Ext. 7717.
Wellness on Wheels Services
include: Adult and Child Immu-
nizations; Health Screening: Blood
Pressure, Diabetes, Cholesterol (by
appointment), Pregnancy, Health
and Wellness; Child Car Seat
Check (by appointment); Informa-
tion about: Healthy Lifestyle - Ex-
ercise, Nutrition,
Recommendations for Routine
Medical Care, Safety - Individual,
Home, Car Seat, Pregnancy,
Childbirth, Parenting, Child
Health, Growth & Development,
Reproductive Health & Family
Planning, Infectious Diseases,
Chronic Illness, Unhealthy
Lifestyle Behaviors, such as
Smoking, Drug and Alcohol
Abuse, Unsafe Sex; Information
and Assistance in Accessing Re-
sources.
For appointments or questions,
call 763-682-7717, or toll-free at 1-
800-362-3667, ext. 7717. For im-
munizations, bring past
immunization records to the van, if
available. * Van hours Monday
through Thursday are from 2 p.m.
to 6 p.m. and on Saturday from 9
a.m. to 1 p.m.
Upcoming dates:
Monday, April 7: Coborns,
Clearwater
Tuesday, April 8: DJs, Al-
bertville
Wednesday, April 9: Walmart,
Buffalo
Thursday, April 10: Cub
Foods, Monticello
The complete WOW van
schedule is available online at:
http://www.co.wright.mn.us/de-
partment/humanservices/wow
Wright County Public Health
offers cholesterol testing in the
Wellness on Wheels (WOW) Van.
The entire test takes about 30 min-
utes. We have two different test
options. A 12 hour fast is required
for a lipid profile including blood
sugar screening. The cost is $35. A
non-fasting test is also available.
This test gives your total choles-
terol and HDL. The cost is $25.
WOW
Wellness on Wheels
Maple Lake Messenger Page 4
April 2, 2014
Q: National Volunteer Week
is April 612. What sort of vol-
unteer opportunities does the
DNR have to offer?
A: Volunteer opportunities
vary across the state from assist-
ing with wildlife research to
cleaning rivers to playing
Smokey Bear at the State Fair, to
name a few. Right now the DNR
is looking for volunteers to help
count loons and frogs, plant
trees, bait hooks at fishing clin-
ics, build portable field desks,
and search for rare wildflowers.
Volunteer positions are listed
on the DNR website at
www.dnr.state.mn.us/volunteer-
ing/opps/index.html or by call-
ing toll free 888-646-6367.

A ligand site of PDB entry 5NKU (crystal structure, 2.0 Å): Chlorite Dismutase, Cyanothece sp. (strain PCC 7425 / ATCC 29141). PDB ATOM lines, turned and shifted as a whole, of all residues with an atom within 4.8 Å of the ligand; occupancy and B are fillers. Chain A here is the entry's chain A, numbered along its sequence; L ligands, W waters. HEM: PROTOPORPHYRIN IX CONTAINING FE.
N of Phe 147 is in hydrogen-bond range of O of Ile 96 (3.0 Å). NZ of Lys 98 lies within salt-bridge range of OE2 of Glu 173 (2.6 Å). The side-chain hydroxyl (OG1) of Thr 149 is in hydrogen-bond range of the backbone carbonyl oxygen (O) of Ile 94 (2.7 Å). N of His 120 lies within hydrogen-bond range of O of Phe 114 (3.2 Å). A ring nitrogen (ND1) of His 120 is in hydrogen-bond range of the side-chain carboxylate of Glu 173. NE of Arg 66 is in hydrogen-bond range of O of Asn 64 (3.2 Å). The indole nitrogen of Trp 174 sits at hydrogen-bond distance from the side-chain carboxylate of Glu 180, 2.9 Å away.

DNR question of the week
And thats the
way it was . . .
Don Bruns was the first pa-
tient to be treated at Monticello
Cancer Center in their new
GPS For Body cancer treatment
system. ... Former Manuels
Department Store owner, Dave
Manuel, died at the age of 75.
... A 1/2 gallon of chocolate
milk could be purchased at The
Marketplace for just $0.99. ...
And Thats The Way It Was
Five Years Ago This Week.
Local Christian band, Re-
beccas Well, kicked off their
summer tour with a special
concert service at Holy Cross
Lutheran Church. ... Todd K.
Kotval was seriously injured
and hospitalized at North Me-
morial in Robbinsdale while
test driving a Kawasaki dirt
bike. ... 8x12 metal storage
units were available to cus-
tomers at Maple Lake Lumber
for $825.00. ... And Thats The
Way It Was 15 Years Ago This
Week.
Maple Lake FFA President
Laurie Demarais won a State
Farmers Degree and received a
State Farmers plaque for her
swine project. Tonys frozen
pizza was being sold at
Manuels Red Owl for 3/$5.00.
... The Wright County Dairy
Princess Contest was set for
April 10 in which three girls
would be selected as Dairy
Princesses to represent Maple
Lake. ... And Thats The Way It
Was 25 Years Ago This Week.
Wright-Hennepin Coopera-
tive Electric Association
planned their annual meeting
and expected a turnout of sev-
eral thousand people. ... Four
Wright County juveniles were
arrested for shoplifting at Kjell-
bergs in Monticello and vandal-
izing, the South Haven school.
A 2-pound bag of French fries
could be purchased by Dircks
Bros. Fairway Foods Super
Fair customers for just $0.19. ...
And Thats The Way It Was 50
Years Ago This Week.
Forgotten
PHOTOS
Can you identify these images?
Our files are
running over
with old photos
people havent
claimed. Help
us find them
a home and be
the first to
identify this
photo at
maplelakemessenger.com
or by
calling
320.963.3813
for bragging
rights!
bernatellos.com
200 Congress Street W
Maple Lake
Call us today at 320-963-2200
for an appointment or more information!
40 Birch Avenue South
Downtown Maple Lake
Dr. Todd Seidl
320.963.2200
Proudly sponsored by these businesses: